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Federal court declines to halt gay marriage in Utah

SALT LAKE CITY — The US Court of Appeals for the 10th Circuit on Tuesday rejected the state’s request to stop gay marriages in Utah.

State officials had asked for a hold on same-sex marriages while they appeal a judge’s ruling overturning the state’s ban on gay weddings. The appeals court ruling means county clerks can continue to issue marriage licenses to gay and lesbian couples.

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Utah state lawyers had argued that the state should not be required to abide by one judge’s narrow view of a ‘‘new and fundamentally different definition of marriage.’’

About 700 gay couples have obtained wedding licenses since US District Judge Robert J. Shelby on Friday declared Utah’s gay marriage ban unconstitutional, but lawyers for the state are trying every legal avenue to halt the practice.

On Monday, Shelby denied their bid to temporarily stop gay marriage while the appeals process plays out, and they quickly went to the 10th Circuit court.

In a separate case in Ohio, a federal judge’s decision ordering officials to recognize gay marriages on death certificates is expected to spark further litigation aimed at striking down the state’s ban on gay marriage.

Judge Timothy Black ruled Monday that Ohio’s ban is unconstitutional and that states cannot discriminate against same-sex couples simply because some voters don’t like homosexuality. The state’s attorney general said the state will appeal.

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Utah is the 18th state where gay couples can wed or will soon be able to marry, and the sight of same-sex marriages occurring just a few miles from the headquarters of the Mormon Church has provoked anger among the state’s top leaders.

‘‘Until the final word has been spoken by this Court or the Supreme Court on the constitutionality of Utah’s marriage laws, Utah should not be required to enforce Judge Shelby’s view of a new and fundamentally different definition of marriage,’’ the state said in a motion to the appeals court.

It is estimated that nearly two-thirds of Utah’s 2.8 million residents are members of The Church of Jesus Christ of Latter-day Saints, and Mormons dominate the state’s legal and political circles. The Mormon Church was also one of the leading forces behind California’s short-lived ban on same-sex marriage.

The legal wrangling over the topic will probably continue for months. The 10th Circuit could rule as soon as Tuesday on whether to temporarily halt the weddings, but the same court is likely to hear the full appeal of the case several months from now.

People began lining up Sunday night at the Salt Lake County clerk’s office in the hopes of getting licenses amid the uncertainty of the pending ruling by Shelby. Couples then got married once every few minutes in the lobby to the sound of string music from a violin duet.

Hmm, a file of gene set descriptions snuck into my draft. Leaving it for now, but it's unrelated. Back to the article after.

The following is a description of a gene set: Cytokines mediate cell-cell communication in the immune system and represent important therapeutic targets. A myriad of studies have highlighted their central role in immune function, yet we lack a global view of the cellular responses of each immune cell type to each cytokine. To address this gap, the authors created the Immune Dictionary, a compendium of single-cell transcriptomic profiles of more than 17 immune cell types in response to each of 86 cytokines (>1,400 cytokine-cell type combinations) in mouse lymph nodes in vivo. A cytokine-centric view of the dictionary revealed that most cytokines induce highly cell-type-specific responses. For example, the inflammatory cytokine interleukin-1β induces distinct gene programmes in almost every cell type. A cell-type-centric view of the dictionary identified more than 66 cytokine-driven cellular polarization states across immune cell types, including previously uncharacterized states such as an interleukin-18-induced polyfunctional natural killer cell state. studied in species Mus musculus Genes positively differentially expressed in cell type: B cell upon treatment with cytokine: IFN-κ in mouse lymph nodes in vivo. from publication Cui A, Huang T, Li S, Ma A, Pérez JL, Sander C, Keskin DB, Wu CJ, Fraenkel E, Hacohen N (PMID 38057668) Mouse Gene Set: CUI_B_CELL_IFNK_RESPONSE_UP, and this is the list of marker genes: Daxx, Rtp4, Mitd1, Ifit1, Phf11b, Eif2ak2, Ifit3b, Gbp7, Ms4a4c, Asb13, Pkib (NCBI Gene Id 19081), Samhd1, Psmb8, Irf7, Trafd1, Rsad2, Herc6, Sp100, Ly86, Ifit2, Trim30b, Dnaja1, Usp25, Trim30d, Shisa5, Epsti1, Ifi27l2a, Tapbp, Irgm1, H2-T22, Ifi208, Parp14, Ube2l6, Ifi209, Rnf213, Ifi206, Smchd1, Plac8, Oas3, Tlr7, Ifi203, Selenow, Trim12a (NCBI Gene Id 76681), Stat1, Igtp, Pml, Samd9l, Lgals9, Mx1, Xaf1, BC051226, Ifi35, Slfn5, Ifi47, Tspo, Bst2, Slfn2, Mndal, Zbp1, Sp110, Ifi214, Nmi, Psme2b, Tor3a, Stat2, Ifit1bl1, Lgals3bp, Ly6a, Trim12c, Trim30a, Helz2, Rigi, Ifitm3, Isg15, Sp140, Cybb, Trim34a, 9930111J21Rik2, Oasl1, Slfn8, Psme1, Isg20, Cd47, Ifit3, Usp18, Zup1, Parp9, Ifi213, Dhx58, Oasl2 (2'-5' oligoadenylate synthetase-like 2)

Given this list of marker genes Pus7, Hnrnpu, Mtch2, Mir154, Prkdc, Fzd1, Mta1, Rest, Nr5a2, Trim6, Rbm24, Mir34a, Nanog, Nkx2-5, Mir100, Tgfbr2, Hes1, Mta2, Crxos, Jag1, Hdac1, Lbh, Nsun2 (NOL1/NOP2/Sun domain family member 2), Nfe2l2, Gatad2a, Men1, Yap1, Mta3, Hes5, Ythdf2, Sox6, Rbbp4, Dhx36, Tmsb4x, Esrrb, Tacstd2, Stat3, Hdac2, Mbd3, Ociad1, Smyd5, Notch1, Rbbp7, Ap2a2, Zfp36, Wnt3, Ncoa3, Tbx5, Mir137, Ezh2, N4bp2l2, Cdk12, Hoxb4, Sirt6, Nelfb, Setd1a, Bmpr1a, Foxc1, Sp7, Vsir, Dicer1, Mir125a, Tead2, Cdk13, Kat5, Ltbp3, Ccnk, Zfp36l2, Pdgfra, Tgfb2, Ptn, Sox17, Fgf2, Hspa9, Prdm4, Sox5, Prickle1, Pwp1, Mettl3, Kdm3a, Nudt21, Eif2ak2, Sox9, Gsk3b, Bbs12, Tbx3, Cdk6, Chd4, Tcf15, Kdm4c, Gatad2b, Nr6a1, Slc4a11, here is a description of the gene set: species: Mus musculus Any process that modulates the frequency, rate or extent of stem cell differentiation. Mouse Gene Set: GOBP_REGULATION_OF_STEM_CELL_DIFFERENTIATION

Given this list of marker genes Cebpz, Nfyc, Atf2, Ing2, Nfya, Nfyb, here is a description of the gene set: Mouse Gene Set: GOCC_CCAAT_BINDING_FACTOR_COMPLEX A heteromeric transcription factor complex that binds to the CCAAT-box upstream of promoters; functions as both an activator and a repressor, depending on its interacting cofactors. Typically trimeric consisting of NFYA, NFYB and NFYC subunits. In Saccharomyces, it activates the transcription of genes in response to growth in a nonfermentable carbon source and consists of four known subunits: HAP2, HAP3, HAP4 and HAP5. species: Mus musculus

They anxiously eyed their cellphones for news on Shelby’s decision, and a loud cheer erupted once word spread that he wouldn’t be blocking weddings.

‘‘We feel equal!’’ one man shouted; his partner called it ‘‘this magic happening out of the clear blue.’’

Adam Blatter said he was in a panic to get married Monday morning before a judge could halt the issuance of licenses. He and his partner, Joseph Chavez, were elated when it became clear their wait was worthwhile, and they were shocked that it was happening in a state long known as one of the most conservative in the country.

‘‘We expected Utah to be the last place we could get married,’’ Blatter said.

Not all counties were issuing the licenses.

In Utah County, one of the most conservative in the state, County Clerk Brian Thompson made a conscious decision to defy the judge’s ruling and not grant marriage licenses to same-sex couples.

He said he wanted to see if the appeals court granted the stay first.

‘‘I totally understand the position I’m in,’’ he said, ‘‘but I have a responsibility as elected official to proceed with caution.’’

The Mormon Church said Friday it stands by its support for ‘‘traditional marriage’’ and hopes a higher court validates its belief that marriage is between a man and woman.

In court Monday, Utah lawyer Philip Lott repeated the words ‘‘chaotic situation’’ to describe what has happened in the state since clerks started allowing gay weddings.

He urged the judge to ‘‘take a more orderly approach than the current frenzy.’’

‘‘Utah should be allowed to follow its democratically chosen definition of marriage,’’ he said of the 2004 gay marriage ban.

In explaining his decision, Shelby said the state made basically the same arguments he had already rejected.

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